Charles and Rebecca Martin tried to cram a lifetime of happy memories into a few months on the road. All of it was recorded so that once Charles was gone, Rebecca could relive those giddy days, watching on the big-screen TV they would buy for their new family room.

But fate would deal them a cruel hand. This would not be Charles Martin's farewell tour. It would be Rebecca's.

Saying goodbye

In early August 2000, Charles and Rebecca had much to celebrate. They had begun to plan for their 50th wedding anniversary eight months away. Fifteen years had passed since his surgery, and the cancer had not returned.

One day in August, Rebecca was having trouble breathing. She visited one doctor, then another. The second doctor removed one and a half liters of fluid from her lung.

The X-rays did not look good. In September, doctors opened her chest. She was suffering from advanced, inoperable mesothelioma.

Charles Martin's worst fear had materialized: The dust he had brought home from work so many years ago was now killing his wife.

She died on Sept. 29, 2000, less than a month after the diagnosis. She was 68. She was buried Oct. 4 in a yellow dress her daughter Nora picked out.

Several weeks later, Charles Martin sat in a cream-colored recliner at home. The matching recliner next to him was empty. Rebecca had bought the chairs so the couple could watch TV together on lazy afternoons.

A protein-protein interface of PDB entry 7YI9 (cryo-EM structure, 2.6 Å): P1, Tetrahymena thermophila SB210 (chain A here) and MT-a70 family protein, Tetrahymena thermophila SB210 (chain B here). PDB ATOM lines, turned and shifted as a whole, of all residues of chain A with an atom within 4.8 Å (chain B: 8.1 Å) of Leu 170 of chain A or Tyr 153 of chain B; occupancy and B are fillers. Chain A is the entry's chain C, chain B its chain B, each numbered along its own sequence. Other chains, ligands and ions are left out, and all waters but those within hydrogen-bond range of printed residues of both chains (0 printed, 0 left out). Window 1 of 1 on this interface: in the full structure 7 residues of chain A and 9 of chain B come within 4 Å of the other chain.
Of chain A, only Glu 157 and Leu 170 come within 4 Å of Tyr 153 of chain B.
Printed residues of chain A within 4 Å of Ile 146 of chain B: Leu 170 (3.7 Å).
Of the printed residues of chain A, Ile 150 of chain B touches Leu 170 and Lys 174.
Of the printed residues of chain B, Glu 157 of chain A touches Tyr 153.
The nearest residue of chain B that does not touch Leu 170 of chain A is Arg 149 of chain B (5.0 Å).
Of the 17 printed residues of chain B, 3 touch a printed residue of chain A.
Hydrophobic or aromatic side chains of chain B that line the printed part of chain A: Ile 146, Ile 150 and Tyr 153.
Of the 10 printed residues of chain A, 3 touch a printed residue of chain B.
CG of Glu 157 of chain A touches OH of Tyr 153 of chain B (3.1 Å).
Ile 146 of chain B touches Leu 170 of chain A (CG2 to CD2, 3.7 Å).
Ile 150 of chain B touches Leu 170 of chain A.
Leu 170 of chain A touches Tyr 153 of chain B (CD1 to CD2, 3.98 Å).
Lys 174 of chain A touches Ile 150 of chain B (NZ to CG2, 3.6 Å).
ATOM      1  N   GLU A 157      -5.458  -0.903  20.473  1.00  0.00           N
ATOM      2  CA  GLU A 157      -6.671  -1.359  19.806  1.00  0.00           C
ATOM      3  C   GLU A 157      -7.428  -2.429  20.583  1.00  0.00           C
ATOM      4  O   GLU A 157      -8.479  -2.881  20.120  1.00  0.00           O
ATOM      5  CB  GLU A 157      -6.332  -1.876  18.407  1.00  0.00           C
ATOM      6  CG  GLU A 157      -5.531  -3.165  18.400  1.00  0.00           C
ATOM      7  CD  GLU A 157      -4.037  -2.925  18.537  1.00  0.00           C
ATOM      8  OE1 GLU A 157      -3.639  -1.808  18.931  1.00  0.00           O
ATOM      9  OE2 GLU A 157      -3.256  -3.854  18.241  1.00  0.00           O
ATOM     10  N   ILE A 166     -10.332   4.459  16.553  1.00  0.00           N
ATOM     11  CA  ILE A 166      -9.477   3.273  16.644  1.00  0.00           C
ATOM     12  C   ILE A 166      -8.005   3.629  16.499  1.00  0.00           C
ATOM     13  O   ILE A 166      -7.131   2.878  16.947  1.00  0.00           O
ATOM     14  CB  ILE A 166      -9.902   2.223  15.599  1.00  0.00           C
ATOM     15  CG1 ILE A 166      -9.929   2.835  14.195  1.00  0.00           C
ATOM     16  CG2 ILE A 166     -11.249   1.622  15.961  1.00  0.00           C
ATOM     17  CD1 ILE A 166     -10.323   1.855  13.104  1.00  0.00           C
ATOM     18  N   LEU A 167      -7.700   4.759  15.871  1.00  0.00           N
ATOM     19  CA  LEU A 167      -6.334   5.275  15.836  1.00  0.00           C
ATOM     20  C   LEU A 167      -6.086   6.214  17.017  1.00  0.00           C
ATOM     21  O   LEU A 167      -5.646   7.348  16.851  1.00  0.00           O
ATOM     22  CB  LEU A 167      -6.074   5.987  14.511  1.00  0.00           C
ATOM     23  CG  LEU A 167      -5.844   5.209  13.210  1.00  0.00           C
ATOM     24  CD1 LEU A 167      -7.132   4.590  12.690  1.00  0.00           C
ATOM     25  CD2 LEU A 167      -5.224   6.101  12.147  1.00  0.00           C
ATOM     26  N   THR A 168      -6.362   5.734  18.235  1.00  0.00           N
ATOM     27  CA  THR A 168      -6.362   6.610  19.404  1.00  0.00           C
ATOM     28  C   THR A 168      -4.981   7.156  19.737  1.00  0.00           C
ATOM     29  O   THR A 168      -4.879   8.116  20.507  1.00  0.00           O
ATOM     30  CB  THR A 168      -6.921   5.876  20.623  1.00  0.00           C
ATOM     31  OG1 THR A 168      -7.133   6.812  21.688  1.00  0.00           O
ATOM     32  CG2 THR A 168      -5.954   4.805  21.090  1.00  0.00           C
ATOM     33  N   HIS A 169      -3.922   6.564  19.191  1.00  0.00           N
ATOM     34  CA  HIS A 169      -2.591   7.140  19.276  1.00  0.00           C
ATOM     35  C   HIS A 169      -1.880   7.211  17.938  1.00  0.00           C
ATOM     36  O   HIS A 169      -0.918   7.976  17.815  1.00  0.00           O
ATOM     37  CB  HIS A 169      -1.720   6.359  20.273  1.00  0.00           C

Charles had difficulty remembering his children's birthdays and the date of their "farewell to America'' tour. He realized what was wrong: Rebecca was no longer there to finish his thoughts for him.

"You don't miss the things you think you will,'' he says. "You miss the little things you never thought you'd miss.''

This was not the ending Charles and Rebecca Martin had envisioned at all.

He put in a videotape and watched as the farewell tour played on the 42-inch Mitsubishi screen. There was an impish Rebecca at the Roy Rogers-Dale Evans Museum. Rebecca standing at the point where four states come together.

As that long-ago May afternoon passed leisurely on the television screen, Charles Martin sank deep into his recliner, eyeglasses in hand, and drifted into a silent reverie.

*** POSTED MAY 11, 2001 ***